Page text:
As the coronavirus sweeps across the nation, states are facing steep drops in tax revenue due to spiking unemployment numbers, leading some to turn to Medicaid cuts if no federal funding becomes available, according to POLITICO.
The crisis that Medicaid programs face “is going to be the ’09 recession on steroids,” said Matt Salo, head of the National Association of Medicaid Directors. “It’s going to hit hard, and it’s going to hit fast.”
As one of the largest budget items for most states, Medicaid programs provide health insurance to around 70 million poor adults, children, the disabled and pregnant women, and the federal government on average pays around 60 percent of program costs, POLITICO reported.
Now state governors see Congress as their source of help, in the scenario that it delivers a new package to aid state budgets during the pandemic.
“The cruel nature of the economic downturn is that at a time when you need a social safety net is also the time when government revenues shrink,” said Ohio Gov. Mike DeWine, a Republican, said. On Tuesday, he announced $210 million cuts to his state’s Medicaid program in the next two months.
In Colorado, the Democratic Governor Jared Polis announced a $229 million spending cut, the vast majority of which was made to Medicaid. In Georgia, Republican Governor Brian Kemp instructed the state agency for an upcoming 14 percent reduction across the board. Both states have seen large increases in Medicaid enrollment as unemployment numbers skyrocket.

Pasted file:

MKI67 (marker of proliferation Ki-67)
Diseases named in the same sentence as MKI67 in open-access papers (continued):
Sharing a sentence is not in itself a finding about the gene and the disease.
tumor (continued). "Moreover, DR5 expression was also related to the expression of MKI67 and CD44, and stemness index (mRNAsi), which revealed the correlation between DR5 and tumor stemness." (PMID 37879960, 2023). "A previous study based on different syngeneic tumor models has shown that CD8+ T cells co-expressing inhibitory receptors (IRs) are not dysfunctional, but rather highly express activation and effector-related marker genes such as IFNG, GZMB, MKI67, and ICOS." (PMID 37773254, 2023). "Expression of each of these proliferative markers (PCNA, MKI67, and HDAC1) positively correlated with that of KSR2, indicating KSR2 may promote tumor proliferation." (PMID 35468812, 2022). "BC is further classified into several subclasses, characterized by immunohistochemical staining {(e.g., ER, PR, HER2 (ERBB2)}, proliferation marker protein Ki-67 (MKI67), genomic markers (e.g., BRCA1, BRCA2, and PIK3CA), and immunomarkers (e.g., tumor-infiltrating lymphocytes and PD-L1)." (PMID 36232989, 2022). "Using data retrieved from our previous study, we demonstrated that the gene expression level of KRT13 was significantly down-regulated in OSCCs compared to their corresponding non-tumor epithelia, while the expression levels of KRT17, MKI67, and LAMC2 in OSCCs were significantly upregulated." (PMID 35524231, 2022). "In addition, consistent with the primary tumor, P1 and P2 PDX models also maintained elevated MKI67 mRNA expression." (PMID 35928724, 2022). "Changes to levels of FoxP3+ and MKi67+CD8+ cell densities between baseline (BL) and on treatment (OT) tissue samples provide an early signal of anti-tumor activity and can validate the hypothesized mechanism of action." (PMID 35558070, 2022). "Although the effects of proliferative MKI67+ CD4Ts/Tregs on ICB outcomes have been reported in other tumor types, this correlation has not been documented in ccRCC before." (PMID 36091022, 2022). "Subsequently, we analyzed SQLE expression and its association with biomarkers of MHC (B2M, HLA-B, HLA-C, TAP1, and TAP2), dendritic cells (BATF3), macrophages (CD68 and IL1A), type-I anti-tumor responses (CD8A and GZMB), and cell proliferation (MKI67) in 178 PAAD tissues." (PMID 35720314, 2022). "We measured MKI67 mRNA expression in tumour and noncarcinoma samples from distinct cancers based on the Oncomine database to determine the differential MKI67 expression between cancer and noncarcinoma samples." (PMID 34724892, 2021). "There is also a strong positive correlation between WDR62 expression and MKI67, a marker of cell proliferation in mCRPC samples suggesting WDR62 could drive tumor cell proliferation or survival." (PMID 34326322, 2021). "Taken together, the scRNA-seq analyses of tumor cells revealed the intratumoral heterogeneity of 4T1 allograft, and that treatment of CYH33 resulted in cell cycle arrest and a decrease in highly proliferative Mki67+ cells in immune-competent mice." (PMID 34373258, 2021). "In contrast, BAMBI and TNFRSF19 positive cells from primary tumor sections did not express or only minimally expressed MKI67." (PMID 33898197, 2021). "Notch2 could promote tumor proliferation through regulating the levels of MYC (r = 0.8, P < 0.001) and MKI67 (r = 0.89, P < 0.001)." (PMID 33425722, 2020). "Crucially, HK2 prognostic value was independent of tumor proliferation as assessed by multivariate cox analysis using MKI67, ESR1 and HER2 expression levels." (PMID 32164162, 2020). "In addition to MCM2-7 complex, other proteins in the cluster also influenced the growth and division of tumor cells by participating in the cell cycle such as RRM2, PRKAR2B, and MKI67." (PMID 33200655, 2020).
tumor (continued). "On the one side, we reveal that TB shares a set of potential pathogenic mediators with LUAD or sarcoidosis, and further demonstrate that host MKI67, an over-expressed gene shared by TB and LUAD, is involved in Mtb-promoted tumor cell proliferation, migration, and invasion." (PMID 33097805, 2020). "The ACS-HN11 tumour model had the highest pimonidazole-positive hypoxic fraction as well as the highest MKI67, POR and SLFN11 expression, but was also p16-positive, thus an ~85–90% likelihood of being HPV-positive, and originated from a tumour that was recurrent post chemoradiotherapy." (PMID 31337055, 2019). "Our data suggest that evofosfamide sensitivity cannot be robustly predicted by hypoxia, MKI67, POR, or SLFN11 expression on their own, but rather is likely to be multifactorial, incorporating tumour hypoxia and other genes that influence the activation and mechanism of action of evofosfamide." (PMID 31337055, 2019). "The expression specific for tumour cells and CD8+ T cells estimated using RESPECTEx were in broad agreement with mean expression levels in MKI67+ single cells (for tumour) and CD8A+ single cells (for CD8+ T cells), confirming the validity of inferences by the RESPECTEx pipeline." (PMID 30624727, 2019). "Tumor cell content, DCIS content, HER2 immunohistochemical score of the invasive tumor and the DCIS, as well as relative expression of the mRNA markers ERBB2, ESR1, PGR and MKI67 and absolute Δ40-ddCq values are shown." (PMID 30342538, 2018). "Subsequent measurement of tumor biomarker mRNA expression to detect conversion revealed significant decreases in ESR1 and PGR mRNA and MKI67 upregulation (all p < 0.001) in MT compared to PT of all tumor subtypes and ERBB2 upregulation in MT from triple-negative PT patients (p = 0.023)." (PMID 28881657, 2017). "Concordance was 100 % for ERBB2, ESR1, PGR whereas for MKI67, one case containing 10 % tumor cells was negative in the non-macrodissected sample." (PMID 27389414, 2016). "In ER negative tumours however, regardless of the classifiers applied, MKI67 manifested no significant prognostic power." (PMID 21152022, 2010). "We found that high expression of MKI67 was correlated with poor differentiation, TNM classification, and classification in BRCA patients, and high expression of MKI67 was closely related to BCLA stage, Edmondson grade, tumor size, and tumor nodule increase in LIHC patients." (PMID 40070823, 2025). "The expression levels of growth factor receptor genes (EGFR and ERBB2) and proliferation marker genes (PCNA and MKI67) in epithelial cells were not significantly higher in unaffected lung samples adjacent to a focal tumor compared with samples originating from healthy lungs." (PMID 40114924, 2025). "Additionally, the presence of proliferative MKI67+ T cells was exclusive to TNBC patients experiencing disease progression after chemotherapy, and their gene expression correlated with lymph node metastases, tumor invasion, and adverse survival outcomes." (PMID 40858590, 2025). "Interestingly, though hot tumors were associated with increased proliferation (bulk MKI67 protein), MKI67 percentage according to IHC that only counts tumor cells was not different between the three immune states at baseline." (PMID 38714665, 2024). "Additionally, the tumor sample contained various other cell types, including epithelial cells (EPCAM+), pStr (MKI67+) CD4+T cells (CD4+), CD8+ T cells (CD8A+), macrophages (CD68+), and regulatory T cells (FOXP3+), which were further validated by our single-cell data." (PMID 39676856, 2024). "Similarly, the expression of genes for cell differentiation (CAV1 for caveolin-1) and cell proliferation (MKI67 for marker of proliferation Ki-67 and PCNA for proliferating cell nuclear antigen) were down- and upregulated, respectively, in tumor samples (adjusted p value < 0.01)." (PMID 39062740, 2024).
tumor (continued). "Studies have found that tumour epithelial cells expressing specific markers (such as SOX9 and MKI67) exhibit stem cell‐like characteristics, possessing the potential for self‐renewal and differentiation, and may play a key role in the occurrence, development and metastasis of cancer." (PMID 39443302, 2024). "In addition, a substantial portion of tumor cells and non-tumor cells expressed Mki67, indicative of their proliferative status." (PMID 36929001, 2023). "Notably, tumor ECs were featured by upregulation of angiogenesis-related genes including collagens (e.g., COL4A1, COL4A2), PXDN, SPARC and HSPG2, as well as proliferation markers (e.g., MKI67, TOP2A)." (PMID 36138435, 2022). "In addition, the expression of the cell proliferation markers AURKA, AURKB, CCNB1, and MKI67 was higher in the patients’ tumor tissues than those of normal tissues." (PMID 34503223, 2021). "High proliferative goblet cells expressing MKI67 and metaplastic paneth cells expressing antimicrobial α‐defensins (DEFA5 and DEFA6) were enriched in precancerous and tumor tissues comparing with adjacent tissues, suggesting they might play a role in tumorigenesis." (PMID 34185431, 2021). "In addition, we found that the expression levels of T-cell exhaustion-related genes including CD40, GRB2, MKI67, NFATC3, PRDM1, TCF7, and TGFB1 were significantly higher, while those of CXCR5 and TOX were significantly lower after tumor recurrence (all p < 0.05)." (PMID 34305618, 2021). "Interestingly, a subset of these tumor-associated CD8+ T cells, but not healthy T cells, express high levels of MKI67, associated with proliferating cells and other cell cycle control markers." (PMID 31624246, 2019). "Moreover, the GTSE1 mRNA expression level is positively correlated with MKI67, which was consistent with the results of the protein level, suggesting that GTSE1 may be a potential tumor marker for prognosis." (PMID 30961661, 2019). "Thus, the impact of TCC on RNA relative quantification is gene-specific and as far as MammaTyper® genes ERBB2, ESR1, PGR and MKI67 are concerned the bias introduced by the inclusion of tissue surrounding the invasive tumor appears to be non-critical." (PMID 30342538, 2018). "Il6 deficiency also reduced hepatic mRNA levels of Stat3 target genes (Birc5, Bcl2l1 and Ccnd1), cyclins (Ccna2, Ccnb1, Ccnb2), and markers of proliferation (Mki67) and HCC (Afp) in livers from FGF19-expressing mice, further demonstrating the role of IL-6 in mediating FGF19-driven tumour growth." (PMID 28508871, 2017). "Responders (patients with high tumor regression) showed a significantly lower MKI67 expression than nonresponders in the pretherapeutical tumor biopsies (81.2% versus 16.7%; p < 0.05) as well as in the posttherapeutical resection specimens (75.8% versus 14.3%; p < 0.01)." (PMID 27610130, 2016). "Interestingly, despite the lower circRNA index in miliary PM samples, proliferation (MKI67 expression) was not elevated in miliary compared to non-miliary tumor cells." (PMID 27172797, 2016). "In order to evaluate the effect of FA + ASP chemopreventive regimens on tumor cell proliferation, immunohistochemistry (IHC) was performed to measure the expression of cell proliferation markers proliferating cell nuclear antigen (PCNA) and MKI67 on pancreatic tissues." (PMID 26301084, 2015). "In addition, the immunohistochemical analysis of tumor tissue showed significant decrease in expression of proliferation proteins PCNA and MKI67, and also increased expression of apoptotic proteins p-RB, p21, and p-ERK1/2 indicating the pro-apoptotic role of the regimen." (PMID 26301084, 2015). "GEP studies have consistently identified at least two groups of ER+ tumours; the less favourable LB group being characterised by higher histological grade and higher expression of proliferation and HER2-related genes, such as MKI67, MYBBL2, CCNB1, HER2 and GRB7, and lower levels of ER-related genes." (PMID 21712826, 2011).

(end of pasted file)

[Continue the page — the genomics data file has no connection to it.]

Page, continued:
Alaska Governor Mike Dunleavy, a Republican, also cut state Medicaid budgets by $31 million last month, and stated that the temporary 6 percent in federal payment for Medicaid could make up for the spending cut made by the state. Indeed, many state officials believe that the federal temporary aid, while helpful, will likely be evened by the expected enrollment increase.
According to POLITICO, between 11 million and 23 million more people could enroll in Medicaid in the next few months. In New Mexico, for example, where already 42 percent of the population receive benefits from Medicaid, the first two weeks of April already saw about 10,000 more sign-ups.
As Congress bars enrollment cut-back for states with temporary Medicaid payment increases, the states could only either cut benefits or provider payments in order to balance Medicaid spending.
“Now, we’re looking at greater declines than what we saw during the Great Recession and increased spending,” said Brian Sigritz of the National Association of STate Budget Officers. “If there aren’t more federal funds, states will have to look at cutting funding for key services: public safety, education, health care. That’s where the money is.”
In previous economic recessions, state Medicaid programs have experienced deep cuts in everything from dental to podiatry care, and witnessed payment reduction to hospitals and doctors, when other major facilities such as schools, roads and prisons also need spending. Medicaid officials warned that because of Obamacare’s expansion, the current round of Medicaid cuts could be even worse.